Then there is Lena Clark, whowas an African woman from the Congo area, who was ‘adopted’ by a missionary and brought to Scotland between 1889 and 1891.
She then went to college in the US and in 1895 returned to the Congo. Eight years later Lena assisted the famous Irish reformer Roger Casement to interview people about the atrocities committed in the Belgian Free State.
"She was a very talented linguist. and translated the interviewees testimonies,” said Dr Whyte, “She didn’t spend too long in Scotland, but I think it is an interesting and significant story.”
The sensational murder trial of Madeleine Smith
“Men still tend to dominate in popular narratives of Scottish history – Wallace and Burns, the lad o'pairts and the hard man,” says Dr Tanya Cheadle, a lecturer in gender history at the University of Glasgow.
"Happily however, women's and gender historians – both at Glasgow's Centre for Gender History and elsewhere – have been writing and teaching more inclusive histories of Scotland for the last three decades, and I know schools are doing good work here too.”
Dr Cheadle draws attention to the somewhat scandalous life of Madeleine Smith, accused of poisoning her lover with arsenic-laced cocoa.
The Glaswegian middle-class daughter of an architect, in the 1850s Madeleine had an illicit, pre-marital affair with Emile L’Angelier, an upper working-class clerk from the Channel Islands.
L’Angelier threatened to expose their affair by showing her letters – which made explicit her enjoyment of their sexual relationship – to her father.
Dr Cheadle says: “After a reconciliation at Madeleine's bedroom window in Blythswood Square, where she gave him cocoa, Emile died of arsenic poisoning.
"Her murder trial in 1857, which resulted in a verdict of not-proven, was a sensation across Europe, in large part because of the contents of her letters.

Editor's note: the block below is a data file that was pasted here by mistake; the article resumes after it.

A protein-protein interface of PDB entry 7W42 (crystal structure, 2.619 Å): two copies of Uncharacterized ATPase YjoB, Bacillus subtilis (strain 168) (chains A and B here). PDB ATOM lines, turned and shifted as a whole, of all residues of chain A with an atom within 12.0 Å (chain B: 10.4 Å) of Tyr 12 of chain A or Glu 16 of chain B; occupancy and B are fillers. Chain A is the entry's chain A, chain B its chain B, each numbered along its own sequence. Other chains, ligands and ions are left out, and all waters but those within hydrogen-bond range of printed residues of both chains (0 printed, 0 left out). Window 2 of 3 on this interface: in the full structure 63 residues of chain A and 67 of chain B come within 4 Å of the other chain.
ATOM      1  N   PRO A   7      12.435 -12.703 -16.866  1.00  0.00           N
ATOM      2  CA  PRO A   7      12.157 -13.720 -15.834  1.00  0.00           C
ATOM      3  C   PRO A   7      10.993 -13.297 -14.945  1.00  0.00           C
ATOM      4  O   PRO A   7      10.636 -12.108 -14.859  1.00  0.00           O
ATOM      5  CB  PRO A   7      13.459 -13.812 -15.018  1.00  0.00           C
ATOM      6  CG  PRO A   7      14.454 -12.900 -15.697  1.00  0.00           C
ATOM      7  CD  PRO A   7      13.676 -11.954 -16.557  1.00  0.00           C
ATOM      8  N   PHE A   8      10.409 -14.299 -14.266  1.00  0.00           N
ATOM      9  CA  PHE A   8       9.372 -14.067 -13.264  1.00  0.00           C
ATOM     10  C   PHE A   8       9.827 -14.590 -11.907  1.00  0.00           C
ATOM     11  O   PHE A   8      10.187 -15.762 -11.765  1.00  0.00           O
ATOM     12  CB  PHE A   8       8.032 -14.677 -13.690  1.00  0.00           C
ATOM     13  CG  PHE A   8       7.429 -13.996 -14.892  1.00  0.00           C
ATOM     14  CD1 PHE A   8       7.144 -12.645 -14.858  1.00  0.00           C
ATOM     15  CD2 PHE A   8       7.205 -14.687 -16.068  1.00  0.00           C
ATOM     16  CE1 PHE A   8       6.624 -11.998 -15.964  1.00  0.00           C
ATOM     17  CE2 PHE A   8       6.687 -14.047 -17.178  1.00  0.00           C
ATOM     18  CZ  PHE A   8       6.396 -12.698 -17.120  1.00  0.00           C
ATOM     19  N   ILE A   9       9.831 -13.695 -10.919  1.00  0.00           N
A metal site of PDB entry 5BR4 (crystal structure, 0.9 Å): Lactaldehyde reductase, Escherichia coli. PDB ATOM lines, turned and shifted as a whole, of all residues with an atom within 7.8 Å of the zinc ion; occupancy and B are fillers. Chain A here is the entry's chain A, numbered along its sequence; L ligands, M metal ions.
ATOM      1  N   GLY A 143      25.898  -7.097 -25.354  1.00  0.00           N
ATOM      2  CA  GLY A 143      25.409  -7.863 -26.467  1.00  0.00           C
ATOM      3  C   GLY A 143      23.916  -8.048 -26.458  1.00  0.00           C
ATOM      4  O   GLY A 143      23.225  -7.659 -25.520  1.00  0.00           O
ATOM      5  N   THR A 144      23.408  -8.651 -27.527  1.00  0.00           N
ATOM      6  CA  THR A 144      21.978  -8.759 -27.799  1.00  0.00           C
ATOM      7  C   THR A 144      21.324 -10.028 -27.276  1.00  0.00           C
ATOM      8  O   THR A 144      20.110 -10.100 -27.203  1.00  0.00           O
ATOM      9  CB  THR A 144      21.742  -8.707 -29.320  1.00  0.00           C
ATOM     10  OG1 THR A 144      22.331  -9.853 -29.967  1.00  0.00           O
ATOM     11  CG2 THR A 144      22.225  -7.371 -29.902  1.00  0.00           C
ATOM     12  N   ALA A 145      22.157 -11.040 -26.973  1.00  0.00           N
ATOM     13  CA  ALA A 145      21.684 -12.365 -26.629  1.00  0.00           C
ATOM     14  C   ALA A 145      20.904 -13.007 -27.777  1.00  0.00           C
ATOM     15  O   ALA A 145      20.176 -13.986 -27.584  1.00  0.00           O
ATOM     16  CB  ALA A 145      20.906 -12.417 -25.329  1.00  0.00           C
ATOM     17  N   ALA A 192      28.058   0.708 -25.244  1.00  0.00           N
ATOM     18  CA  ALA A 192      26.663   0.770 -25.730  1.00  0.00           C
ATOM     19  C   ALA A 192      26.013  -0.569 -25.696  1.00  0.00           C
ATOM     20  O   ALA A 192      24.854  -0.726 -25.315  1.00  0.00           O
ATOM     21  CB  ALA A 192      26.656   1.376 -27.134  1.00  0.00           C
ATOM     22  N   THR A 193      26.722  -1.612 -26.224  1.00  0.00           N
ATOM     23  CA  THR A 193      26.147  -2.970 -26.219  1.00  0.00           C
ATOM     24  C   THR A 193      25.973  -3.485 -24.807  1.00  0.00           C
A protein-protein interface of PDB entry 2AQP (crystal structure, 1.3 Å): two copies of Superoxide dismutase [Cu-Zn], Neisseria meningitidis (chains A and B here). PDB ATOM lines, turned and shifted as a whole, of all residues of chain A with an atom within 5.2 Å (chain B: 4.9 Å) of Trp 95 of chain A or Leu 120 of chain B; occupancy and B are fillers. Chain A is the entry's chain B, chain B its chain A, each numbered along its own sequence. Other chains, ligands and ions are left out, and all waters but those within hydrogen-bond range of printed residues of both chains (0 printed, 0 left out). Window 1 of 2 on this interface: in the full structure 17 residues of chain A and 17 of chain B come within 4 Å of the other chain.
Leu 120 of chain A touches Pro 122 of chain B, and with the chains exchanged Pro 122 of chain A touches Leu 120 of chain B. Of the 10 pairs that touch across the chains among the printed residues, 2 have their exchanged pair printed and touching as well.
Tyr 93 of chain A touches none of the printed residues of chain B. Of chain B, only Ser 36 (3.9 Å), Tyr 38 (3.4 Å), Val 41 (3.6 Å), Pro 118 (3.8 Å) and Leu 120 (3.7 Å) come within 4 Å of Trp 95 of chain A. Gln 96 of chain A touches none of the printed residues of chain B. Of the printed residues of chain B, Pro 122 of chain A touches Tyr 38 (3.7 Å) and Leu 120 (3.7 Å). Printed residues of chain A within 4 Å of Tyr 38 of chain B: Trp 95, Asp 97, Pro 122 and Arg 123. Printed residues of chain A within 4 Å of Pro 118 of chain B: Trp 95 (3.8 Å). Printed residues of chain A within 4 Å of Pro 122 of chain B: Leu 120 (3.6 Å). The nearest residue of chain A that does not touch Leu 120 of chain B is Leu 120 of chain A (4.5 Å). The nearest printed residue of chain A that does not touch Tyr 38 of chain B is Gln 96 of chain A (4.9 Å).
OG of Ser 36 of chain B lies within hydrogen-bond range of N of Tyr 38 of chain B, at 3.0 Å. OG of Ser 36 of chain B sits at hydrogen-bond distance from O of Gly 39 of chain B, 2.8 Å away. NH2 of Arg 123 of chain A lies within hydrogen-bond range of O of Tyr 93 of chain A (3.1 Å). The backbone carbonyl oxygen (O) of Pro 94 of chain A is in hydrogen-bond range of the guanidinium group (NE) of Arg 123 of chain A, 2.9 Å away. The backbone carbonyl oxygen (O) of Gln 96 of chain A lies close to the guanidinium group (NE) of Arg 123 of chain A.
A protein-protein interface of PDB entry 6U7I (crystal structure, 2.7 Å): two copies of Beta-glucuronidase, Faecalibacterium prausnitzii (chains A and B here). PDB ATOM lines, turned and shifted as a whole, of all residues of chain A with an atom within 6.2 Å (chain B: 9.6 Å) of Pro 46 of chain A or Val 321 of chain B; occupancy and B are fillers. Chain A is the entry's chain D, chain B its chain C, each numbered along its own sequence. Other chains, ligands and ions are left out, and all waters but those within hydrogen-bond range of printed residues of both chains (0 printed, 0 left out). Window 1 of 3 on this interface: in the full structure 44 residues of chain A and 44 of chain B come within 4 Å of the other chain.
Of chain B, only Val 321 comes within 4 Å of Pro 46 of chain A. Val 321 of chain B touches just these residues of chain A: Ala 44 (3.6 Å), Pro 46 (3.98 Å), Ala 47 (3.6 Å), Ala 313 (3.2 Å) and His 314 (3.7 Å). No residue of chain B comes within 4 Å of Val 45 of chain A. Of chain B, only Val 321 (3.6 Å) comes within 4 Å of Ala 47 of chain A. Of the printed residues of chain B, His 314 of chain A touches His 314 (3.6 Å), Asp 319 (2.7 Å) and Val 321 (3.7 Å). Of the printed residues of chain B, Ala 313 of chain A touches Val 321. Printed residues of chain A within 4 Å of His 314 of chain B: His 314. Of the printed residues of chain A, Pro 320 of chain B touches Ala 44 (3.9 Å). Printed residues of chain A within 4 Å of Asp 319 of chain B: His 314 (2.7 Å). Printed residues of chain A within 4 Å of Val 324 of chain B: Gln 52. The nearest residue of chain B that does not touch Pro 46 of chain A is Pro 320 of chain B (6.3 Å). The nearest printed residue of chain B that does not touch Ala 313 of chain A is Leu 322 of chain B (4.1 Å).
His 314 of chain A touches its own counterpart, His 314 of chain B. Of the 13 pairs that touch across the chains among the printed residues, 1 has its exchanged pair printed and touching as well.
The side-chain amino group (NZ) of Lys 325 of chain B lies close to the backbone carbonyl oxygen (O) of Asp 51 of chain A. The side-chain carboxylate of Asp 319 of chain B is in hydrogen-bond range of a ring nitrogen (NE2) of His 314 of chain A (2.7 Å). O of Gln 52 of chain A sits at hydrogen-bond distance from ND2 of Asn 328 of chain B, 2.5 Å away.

"What's fascinating is that, despite strict codes of respectability, Madeleine went on to live a full life, mixing with radical circles in London, marrying, having children and moving to the US.”
Then there’s the orphaned Scottish-Indian schoolgirl who accused her two school mistresses of having a lesbian affair.
New research by Frances B. Singh has unearthed the story of Jane Cumming, who said her teachers had had sex.
A libel trial unfolded in 1811-1812, where there was general disbelief that two Scottish women could possibly do such a thing.
Lord Woodhouselee is reported as saying: “Such unnatural commerce...in this part of the world...a thing unheard of, a thing perhaps impossible.”
Dr Cheadle said: “In both this trial and that of Madeleine Smith, the reputation of the women accused – and by default of the Scots nation – was preserved by displacing the erotic onto racial 'others'.
"In 1811-12 it was Jane Cumming, in Madeleine's trial it was Emile, who the Glasgow Herald declared dangerously French.”
Pioneers of their time
The fascinating lives of Scottish women who were “sexual rebels” in the conservative Victorian period are explored in Dr Cheadle’s book, Sexual Progressives: Reimagining Intimacy in Scotland.
Jane Hume Clapperton was anearly birth control campaigner, feminist and socialist from Edinburgh who advocated for women’s sexual pleasure. “A radical view for the 1890s,” says Dr Cheadle.
Then there is Glaswegian socialist and suffragette Bella Pearce, who was the pioneering editor of a feminist newspaper column called ‘Matrons and Maidens’ in the Labour Leader for four years.
Along with her husband Charles, she was also a loyal disciple of a cult leader who taught that religion needed to be ‘re-sexed’.
These are just a handful of women’s lives which have been overlooked in Scottish history until very recently. Spotlighting them now challenges our assumptions of the way things were and give us a more diverse, fuller picture of our nation’s story.
- Murder and Morality in Victorian Britain: The Story of Madeleine Smith by Eleanor Gordon & Gwyneth Nair
- Scandal and Survival in Nineteenth-Century Scotland: The Life of Jane Cumming by Frances B. Singh